Losing Respect for Labor Pains
Last week I had kidney stones. If you have had kidney stones you know that they are officially “the closest thing to giving birth that a man can experience.” You will know this because, as you are writhing in pain, every female you ever knew will find a way to come by and mention it to you – sometimes in an effort to show sympathy, sometimes gleefully.
The underlying message, “the agony you are going through right now is something women take as a matter of course,” was, however, undercut by my wife. She didn’t do it intentionally, she just gets a little overwhelmed at times. I’m sure she really wanted to hold the party line, but, well, the refrigerator needed cleaning.
Yes, in the midst of my suffering, I cleaned the refrigerator. And cooked, and did dishes. My wife asked me to because she was getting flustered by the increased workload that comes when one family member falls ill. I love my wife and strive to do what I can for her, but I did feel a little put out by her requests. At one point, I said “you do understand that this is causing me pain, right?” Her response was “I understand that the refrigerator needs cleaning.”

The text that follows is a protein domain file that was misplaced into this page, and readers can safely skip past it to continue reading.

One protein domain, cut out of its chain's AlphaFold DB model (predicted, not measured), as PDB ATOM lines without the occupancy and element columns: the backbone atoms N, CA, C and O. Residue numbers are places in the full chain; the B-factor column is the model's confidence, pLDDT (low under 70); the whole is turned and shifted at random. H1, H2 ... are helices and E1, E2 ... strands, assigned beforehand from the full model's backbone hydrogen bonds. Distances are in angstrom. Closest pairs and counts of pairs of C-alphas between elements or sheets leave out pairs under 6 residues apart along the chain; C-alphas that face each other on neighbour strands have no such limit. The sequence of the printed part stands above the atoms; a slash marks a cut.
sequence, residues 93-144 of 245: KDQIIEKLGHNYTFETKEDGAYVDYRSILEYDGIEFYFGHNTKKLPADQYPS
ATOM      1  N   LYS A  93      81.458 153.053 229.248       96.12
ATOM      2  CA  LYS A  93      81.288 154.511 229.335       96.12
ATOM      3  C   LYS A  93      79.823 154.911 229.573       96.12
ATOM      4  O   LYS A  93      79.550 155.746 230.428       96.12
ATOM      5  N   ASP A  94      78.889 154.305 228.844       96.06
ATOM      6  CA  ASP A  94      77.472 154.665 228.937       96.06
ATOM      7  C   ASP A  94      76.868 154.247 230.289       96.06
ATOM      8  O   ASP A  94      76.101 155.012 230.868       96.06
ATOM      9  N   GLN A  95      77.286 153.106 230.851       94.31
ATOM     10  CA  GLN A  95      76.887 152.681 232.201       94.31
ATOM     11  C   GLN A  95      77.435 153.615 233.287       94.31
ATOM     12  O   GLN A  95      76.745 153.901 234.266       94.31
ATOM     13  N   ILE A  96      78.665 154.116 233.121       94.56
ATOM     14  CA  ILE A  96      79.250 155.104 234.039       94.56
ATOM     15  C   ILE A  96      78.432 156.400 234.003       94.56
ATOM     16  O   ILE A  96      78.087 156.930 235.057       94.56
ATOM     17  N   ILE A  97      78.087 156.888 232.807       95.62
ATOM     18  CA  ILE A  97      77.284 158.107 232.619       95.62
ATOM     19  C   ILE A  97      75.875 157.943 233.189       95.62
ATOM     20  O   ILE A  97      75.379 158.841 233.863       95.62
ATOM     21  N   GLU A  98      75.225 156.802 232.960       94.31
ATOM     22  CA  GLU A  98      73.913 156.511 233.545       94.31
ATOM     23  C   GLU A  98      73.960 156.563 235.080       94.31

So I cleaned. But I remember. I remember everyone comparing my pain to labor. I remember what I was able to do through it all at the request of my spouse and I remember the “sympathy” she showed when I voiced the issue I had with the requests. And I came to realize, all these women complaining about their labor are making a mountain out of, if not a molehill, than at most a mid-sized berm.
So, from now on, I figure that if I can clean the refrigerator with kidney stones than as long as your contractions are more than three minutes apart, you still have time to do a load of dishes.